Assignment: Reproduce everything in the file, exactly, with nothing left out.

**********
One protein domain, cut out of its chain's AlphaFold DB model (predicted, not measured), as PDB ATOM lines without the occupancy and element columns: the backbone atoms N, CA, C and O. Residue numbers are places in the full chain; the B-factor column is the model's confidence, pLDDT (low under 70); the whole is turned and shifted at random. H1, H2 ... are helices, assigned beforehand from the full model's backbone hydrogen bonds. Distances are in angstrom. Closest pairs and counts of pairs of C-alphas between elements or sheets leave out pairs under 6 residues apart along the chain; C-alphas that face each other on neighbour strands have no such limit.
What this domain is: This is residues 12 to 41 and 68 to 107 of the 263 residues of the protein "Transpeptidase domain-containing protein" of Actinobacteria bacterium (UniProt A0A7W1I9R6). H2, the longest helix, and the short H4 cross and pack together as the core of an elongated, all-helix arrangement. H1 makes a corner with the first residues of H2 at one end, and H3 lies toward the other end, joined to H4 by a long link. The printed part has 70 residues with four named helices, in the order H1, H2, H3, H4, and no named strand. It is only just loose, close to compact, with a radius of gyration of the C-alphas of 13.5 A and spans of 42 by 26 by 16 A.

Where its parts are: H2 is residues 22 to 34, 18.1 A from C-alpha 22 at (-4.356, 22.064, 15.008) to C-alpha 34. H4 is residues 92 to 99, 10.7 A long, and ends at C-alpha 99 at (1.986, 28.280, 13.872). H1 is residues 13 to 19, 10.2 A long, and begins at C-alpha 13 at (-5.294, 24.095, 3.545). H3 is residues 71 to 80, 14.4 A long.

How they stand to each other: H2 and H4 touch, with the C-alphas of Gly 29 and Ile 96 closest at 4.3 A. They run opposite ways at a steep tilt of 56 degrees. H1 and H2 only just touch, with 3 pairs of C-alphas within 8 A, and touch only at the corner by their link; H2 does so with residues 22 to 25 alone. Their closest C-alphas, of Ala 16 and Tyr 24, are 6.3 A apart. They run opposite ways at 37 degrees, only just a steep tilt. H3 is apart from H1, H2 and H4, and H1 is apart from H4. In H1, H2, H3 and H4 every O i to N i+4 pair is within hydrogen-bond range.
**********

One protein domain, cut out of its chain's AlphaFold DB model (predicted, not measured), as PDB ATOM lines without the occupancy and element columns: the backbone atoms N, CA, C and O. Residue numbers are places in the full chain; the B-factor column is the model's confidence, pLDDT (low under 70); the whole is turned and shifted at random. H1, H2 ... are helices, assigned beforehand from the full model's backbone hydrogen bonds. Distances are in angstrom. Closest pairs and counts of pairs of C-alphas between elements or sheets leave out pairs under 6 residues apart along the chain; C-alphas that face each other on neighbour strands have no such limit.
What this domain is: This is residues 12 to 41 and 68 to 107 of the 263 residues of the protein "Transpeptidase domain-containing protein" of Actinobacteria bacterium (UniProt A0A7W1I9R6). H2, the longest helix, and the short H4 cross and pack together as the core of an elongated, all-helix arrangement. H1 makes a corner with the first residues of H2 at one end, and H3 lies toward the other end, joined to H4 by a long link. The printed part has 70 residues with four named helices, in the order H1, H2, H3, H4, and no named strand. It is only just loose, close to compact, with a radius of gyration of the C-alphas of 13.5 A and spans of 42 by 26 by 16 A.

Where its parts are: H2 is residues 22 to 34, 18.1 A from C-alpha 22 at (-4.356, 22.064, 15.008) to C-alpha 34. H4 is residues 92 to 99, 10.7 A long, and ends at C-alpha 99 at (1.986, 28.280, 13.872). H1 is residues 13 to 19, 10.2 A long, and begins at C-alpha 13 at (-5.294, 24.095, 3.545). H3 is residues 71 to 80, 14.4 A long.

How they stand to each other: H2 and H4 touch, with the C-alphas of Gly 29 and Ile 96 closest at 4.3 A. They run opposite ways at a steep tilt of 56 degrees. H1 and H2 only just touch, with 3 pairs of C-alphas within 8 A, and touch only at the corner by their link; H2 does so with residues 22 to 25 alone. Their closest C-alphas, of Ala 16 and Tyr 24, are 6.3 A apart. They run opposite ways at 37 degrees, only just a steep tilt. H3 is apart from H1, H2 and H4, and H1 is apart from H4. In H1, H2, H3 and H4 every O i to N i+4 pair is within hydrogen-bond range.